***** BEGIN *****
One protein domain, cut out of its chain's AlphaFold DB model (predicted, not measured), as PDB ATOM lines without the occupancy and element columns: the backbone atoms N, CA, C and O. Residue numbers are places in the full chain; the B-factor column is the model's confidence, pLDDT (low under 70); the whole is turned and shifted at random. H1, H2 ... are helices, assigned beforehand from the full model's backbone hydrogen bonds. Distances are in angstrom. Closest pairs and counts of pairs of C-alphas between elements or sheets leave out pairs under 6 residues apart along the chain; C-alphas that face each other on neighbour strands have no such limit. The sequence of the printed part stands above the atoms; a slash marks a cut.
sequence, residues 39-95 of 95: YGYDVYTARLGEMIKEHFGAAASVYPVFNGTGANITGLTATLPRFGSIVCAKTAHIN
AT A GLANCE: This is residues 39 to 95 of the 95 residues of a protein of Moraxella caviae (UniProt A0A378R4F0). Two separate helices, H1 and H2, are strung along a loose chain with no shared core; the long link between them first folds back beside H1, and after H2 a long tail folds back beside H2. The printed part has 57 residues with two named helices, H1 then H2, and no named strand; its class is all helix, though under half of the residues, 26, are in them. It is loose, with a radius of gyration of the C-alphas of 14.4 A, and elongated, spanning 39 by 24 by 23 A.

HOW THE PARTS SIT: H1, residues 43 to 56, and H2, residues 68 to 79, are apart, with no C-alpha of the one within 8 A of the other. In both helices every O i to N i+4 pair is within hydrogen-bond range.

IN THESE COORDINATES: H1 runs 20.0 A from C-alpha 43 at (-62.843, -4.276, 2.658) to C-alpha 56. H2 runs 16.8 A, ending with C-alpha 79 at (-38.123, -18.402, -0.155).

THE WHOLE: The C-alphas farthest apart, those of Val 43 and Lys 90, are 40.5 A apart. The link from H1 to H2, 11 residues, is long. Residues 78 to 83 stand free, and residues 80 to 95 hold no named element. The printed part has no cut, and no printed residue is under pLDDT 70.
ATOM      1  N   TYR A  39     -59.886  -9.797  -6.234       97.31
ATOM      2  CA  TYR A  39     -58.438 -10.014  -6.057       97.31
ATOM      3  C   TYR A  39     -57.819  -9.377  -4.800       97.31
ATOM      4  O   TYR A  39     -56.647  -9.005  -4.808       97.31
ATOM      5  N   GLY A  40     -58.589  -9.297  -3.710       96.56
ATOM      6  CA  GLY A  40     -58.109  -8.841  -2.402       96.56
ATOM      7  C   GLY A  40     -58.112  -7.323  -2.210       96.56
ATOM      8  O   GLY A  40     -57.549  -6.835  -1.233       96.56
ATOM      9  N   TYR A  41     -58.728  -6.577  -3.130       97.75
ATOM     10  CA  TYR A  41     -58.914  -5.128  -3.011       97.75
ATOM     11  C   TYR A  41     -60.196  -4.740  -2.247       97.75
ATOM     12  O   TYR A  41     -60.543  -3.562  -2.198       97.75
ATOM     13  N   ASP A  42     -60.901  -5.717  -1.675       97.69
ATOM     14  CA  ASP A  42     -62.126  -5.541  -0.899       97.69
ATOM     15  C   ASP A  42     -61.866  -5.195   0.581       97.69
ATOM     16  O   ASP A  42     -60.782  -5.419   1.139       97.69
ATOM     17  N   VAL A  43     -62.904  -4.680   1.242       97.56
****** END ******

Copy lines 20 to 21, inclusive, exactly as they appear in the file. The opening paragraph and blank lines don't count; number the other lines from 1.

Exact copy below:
ATOM     15  C   ASP A  42     -61.866  -5.195   0.581       97.69
ATOM     16  O   ASP A  42     -60.782  -5.419   1.139       97.69